An alternate clamping assembly is provided at B, consisting of the clamp 19 mounted in association with the bridge member 18. In the construction shown, the bridge member consists of a pair of channels arranged back to back in spaced relation, and the clamp with its actuating mechanism is mounted between the channels. This clamp may, for example, comprise a toggle mechanism of a usual construction operated by handle 34, comprising, for example, a bell-crank lever 35 and toggle link 36 for advancing and retracting the clamping member 37, which in its clamping position grips the anode supporting rod 20 between member 37 and block 38 fixed to the bridge 18. Bridge 18 may be bolted as at 39 to the superstructure A. For the purpose of lifting the bridge with its clamping mechanism out of the way when removing and replacing anodes, a lifting eye 40 is provided. The jacks D are conveniently driven through a common shaft 41 connected to a suitable source of power (not shown). The jacks may incorporate individual clutches so as to permit selective operation of one or more of the jacks independently of the others or to permit all of them to be operated together according to need. Conventional clutches well known in the art may be used for this purpose and form no part of the present invention.

Suitable means also are provided for operation of the jacks C used to raise and lower the movable frame C, such as the drive shafts 42, 43 which may be geared together as shown in Fig. 1, for operation from a common power source at 44.

At the right-hand end of Fig. 2, I have illustrated one of the steps in adjusting the plates 10 relative to the carbon slabs 9, namely step (0), page 15, previously described, wherein after the anode slabs 9 have been clamped in fixed position by means of the bridge clamp 19 as indicated by the 34 position of operating handle 34, and the clamping assembly D has been loosened, the anode jacks D are operated to elevate the plates. Here the plates are shown in such an elevated position, after which the clamping assembly D will again be tightened and bridge clamp 19 released by moving its operating handle to its original position 34. It is assumed that the other anode bundles shown in Fig. 2 have been in use and that they have been lowered close to the point where it will be time to raise the plates 10 relative to a Q the carbon slabs 9. In Fig. 3 on the other hand, it has been assumed that the anode bundle shown is new and has just been placed in operation with the lower edges of the plates located at some six to eight inches above the level of the bath.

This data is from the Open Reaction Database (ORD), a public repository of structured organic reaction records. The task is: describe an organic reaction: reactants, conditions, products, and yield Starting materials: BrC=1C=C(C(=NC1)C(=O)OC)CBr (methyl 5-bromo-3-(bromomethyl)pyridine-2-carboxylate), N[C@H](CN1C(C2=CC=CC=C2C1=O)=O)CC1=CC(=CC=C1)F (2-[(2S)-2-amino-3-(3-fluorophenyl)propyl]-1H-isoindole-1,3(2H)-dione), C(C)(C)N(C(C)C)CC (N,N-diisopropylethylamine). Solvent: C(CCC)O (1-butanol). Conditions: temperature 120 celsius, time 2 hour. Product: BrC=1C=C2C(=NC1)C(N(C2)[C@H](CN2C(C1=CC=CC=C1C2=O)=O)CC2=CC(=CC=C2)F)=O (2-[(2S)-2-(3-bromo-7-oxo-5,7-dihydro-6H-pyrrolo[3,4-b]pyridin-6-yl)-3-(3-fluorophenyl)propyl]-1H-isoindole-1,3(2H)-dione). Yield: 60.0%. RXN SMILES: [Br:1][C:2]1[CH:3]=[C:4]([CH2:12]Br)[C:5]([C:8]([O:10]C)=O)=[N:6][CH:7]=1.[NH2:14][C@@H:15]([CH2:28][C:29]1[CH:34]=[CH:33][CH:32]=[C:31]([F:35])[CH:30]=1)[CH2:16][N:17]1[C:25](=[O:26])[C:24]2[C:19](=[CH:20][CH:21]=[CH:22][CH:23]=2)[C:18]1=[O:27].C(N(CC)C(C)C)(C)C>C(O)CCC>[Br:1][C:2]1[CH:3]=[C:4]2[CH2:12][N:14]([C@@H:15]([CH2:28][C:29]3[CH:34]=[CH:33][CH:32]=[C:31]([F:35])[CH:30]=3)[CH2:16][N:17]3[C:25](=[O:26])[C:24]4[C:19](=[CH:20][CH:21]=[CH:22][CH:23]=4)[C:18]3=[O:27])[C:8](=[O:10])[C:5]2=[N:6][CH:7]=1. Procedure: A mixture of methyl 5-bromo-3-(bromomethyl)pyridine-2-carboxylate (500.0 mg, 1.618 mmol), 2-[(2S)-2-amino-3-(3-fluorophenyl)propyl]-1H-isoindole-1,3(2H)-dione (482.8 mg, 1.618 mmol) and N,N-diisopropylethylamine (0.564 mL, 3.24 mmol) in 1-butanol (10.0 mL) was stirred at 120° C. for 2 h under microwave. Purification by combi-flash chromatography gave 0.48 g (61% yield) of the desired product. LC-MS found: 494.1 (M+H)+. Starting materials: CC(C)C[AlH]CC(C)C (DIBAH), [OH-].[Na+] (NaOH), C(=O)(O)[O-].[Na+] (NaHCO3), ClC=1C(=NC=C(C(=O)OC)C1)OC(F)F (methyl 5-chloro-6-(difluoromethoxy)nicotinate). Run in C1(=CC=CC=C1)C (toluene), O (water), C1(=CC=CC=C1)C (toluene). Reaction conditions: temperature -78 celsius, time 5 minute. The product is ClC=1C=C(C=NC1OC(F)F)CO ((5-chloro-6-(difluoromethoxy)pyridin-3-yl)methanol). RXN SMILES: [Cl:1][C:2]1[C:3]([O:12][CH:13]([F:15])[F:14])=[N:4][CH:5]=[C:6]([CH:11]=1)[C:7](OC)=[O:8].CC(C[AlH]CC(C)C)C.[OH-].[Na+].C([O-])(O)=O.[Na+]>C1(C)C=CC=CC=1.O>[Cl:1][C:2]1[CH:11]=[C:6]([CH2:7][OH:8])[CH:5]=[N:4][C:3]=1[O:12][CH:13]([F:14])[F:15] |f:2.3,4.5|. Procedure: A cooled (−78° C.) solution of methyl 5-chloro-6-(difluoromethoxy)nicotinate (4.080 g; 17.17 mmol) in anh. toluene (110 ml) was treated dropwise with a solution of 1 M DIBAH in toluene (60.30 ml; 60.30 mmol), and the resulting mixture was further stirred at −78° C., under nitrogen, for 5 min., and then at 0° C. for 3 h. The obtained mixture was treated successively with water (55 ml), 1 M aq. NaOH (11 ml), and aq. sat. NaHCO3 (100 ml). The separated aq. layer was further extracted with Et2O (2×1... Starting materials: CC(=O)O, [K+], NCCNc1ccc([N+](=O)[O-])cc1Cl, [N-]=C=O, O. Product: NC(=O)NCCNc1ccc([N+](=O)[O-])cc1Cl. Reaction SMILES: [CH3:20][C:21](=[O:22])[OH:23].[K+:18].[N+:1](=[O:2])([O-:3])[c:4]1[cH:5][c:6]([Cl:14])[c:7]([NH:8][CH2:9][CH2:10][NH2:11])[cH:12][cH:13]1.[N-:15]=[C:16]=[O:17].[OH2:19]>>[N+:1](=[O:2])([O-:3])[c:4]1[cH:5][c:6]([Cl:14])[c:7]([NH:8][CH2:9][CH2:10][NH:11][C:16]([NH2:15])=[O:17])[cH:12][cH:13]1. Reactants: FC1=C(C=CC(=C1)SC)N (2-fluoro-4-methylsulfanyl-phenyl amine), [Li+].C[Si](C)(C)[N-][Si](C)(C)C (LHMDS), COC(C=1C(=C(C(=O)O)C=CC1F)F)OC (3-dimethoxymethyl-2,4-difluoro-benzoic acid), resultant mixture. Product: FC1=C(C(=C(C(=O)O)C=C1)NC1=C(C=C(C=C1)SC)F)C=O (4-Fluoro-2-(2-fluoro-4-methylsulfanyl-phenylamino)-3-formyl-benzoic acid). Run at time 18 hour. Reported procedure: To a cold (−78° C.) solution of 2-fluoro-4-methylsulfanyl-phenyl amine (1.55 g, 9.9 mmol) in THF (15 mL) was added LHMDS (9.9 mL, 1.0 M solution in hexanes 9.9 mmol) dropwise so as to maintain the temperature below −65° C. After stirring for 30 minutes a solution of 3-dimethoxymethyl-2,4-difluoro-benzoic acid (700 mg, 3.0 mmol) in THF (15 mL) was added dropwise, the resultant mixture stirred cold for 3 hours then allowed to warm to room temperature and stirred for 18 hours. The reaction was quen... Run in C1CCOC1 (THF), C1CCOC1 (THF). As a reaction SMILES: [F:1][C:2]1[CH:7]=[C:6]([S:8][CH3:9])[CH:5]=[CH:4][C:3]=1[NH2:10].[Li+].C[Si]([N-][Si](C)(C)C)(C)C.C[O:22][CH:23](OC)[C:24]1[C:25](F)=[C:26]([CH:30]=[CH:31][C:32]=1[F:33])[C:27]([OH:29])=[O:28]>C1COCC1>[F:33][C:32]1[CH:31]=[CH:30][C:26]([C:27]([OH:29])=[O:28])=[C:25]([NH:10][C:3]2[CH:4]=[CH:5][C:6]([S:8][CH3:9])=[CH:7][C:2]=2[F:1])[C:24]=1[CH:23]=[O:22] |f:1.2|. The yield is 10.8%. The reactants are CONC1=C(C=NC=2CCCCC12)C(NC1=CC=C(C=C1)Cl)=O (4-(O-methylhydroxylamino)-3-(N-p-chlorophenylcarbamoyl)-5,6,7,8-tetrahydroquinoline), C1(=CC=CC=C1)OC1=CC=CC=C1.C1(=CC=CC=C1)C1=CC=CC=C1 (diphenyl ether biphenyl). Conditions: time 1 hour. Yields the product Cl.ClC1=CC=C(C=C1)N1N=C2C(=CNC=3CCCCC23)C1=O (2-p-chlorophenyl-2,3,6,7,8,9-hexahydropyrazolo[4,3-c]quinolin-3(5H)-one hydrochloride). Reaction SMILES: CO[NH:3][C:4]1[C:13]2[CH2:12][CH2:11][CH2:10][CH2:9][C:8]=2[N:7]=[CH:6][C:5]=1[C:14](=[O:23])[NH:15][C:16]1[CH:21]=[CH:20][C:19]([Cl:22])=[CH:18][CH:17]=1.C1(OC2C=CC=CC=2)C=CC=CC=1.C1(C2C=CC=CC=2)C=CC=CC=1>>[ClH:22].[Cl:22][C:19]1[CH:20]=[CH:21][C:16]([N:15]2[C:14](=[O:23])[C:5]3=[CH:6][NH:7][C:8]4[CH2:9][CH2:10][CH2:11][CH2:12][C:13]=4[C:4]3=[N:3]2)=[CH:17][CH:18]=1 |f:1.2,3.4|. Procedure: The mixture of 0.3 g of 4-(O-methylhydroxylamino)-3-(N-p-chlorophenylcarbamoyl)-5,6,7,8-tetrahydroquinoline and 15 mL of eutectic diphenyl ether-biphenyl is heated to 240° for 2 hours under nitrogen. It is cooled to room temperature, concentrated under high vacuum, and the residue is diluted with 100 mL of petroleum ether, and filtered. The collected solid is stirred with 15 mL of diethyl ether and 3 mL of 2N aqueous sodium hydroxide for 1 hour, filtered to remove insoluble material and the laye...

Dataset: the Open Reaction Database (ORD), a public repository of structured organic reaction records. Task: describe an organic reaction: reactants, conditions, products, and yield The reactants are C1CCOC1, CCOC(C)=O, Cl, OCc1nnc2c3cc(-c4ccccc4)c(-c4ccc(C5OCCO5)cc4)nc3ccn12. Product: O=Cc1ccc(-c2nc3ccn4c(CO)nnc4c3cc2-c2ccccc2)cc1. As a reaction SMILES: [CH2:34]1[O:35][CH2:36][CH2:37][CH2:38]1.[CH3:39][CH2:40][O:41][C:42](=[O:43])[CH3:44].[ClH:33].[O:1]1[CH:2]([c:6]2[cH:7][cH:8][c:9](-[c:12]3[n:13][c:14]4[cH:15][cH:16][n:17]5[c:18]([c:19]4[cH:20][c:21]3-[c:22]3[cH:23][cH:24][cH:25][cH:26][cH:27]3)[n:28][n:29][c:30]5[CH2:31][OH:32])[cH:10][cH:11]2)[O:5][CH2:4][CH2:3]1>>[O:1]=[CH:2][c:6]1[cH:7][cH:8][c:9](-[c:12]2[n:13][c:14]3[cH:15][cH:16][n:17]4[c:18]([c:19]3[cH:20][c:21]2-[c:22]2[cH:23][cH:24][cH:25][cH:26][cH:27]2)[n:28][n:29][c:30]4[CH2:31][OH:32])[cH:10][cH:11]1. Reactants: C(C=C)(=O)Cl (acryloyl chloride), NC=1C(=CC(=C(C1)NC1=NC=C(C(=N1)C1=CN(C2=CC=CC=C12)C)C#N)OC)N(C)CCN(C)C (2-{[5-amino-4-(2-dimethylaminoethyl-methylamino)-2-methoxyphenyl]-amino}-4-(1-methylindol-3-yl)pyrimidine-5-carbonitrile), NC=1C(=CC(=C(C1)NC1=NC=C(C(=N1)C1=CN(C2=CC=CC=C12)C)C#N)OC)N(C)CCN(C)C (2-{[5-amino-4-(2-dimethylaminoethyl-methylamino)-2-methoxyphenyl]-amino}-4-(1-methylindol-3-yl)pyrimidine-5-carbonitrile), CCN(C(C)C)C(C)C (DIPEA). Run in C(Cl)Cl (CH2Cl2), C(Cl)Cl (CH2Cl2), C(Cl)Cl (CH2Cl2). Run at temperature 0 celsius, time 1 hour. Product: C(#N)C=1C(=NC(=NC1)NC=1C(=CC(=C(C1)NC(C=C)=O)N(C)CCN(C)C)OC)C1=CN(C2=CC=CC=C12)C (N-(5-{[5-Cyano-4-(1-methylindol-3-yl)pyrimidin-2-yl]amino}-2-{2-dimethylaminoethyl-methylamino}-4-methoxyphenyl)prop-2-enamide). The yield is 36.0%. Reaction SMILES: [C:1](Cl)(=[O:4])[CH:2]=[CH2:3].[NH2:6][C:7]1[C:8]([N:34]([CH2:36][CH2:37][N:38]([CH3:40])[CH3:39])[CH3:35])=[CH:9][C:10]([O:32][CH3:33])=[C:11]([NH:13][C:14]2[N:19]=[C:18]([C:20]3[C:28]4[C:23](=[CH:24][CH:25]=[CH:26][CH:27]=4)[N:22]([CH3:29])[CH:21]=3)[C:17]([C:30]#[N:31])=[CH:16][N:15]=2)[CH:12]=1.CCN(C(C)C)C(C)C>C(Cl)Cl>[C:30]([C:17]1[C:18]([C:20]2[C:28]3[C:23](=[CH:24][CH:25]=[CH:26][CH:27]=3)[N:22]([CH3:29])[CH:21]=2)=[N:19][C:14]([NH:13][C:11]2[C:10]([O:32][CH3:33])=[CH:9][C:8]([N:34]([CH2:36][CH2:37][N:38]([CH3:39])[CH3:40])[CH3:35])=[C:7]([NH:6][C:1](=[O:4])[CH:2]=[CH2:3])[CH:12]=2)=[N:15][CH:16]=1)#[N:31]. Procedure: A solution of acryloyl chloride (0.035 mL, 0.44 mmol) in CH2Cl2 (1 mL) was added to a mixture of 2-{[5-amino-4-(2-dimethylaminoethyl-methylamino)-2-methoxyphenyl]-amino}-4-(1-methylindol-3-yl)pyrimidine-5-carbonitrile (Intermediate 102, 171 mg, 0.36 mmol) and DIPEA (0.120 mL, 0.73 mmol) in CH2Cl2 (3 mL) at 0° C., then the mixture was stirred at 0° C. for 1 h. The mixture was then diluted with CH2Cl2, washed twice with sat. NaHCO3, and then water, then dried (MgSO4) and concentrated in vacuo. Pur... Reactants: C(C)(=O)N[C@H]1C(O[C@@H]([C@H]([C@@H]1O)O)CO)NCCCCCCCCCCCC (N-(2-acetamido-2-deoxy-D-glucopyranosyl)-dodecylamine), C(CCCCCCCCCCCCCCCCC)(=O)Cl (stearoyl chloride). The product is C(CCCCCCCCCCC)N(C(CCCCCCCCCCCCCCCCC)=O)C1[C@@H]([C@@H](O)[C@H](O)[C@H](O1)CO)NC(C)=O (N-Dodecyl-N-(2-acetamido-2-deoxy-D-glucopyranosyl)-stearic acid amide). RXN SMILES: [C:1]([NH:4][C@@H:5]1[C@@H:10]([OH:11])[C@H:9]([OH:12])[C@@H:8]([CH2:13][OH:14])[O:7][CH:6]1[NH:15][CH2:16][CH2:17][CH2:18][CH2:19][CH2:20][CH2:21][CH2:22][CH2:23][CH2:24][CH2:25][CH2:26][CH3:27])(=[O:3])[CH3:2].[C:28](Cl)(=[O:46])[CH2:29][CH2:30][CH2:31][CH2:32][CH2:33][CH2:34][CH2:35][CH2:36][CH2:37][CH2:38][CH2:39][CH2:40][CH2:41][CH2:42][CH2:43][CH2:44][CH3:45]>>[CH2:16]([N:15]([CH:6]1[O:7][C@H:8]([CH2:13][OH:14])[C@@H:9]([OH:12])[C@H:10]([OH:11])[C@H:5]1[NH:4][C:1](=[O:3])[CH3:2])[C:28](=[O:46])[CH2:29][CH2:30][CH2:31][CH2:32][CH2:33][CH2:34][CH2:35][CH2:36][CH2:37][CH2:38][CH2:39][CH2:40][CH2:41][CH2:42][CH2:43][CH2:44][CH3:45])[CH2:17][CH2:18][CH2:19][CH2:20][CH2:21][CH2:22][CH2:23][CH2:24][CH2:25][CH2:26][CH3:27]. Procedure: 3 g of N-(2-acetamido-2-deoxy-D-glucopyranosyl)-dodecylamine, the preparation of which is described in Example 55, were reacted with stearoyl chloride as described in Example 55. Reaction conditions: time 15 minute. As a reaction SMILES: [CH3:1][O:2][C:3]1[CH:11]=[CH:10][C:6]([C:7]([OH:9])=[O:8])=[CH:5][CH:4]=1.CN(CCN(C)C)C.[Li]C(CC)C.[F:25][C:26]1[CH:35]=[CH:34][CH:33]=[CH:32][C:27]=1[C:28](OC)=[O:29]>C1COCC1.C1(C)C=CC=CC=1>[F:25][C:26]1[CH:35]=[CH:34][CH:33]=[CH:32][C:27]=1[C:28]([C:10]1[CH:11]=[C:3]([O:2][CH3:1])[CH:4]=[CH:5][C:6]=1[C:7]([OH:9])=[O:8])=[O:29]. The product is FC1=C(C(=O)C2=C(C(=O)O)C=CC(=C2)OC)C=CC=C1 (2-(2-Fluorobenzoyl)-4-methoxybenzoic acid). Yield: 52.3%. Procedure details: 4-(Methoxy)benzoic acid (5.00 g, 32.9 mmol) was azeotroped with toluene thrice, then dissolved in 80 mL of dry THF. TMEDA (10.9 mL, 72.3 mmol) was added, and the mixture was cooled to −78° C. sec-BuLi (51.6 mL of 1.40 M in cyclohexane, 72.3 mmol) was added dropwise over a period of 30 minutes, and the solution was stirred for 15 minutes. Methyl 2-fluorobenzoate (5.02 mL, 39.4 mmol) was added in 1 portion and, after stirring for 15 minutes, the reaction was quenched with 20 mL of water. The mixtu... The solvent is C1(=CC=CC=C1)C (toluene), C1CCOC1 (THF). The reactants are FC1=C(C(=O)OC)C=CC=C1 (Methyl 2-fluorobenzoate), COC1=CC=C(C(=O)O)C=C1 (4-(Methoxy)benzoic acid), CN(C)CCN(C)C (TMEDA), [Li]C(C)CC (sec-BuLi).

During the operation of the cell, the tips of the electrode slabs take rather long tapers as can be seen at 50 in Fig. 4. This is in contradistinction to the Soderberg process wehre the edges merely round off. The long tapers demonstrate that current is leaving the sides of the anode slabs as well as their tips.

The terms and expressions which I have employed are used in a descriptive and not a limiting sense, and I have no intention of excluding such equivalents of the invention described as fall within the scope of the claims.

I claim: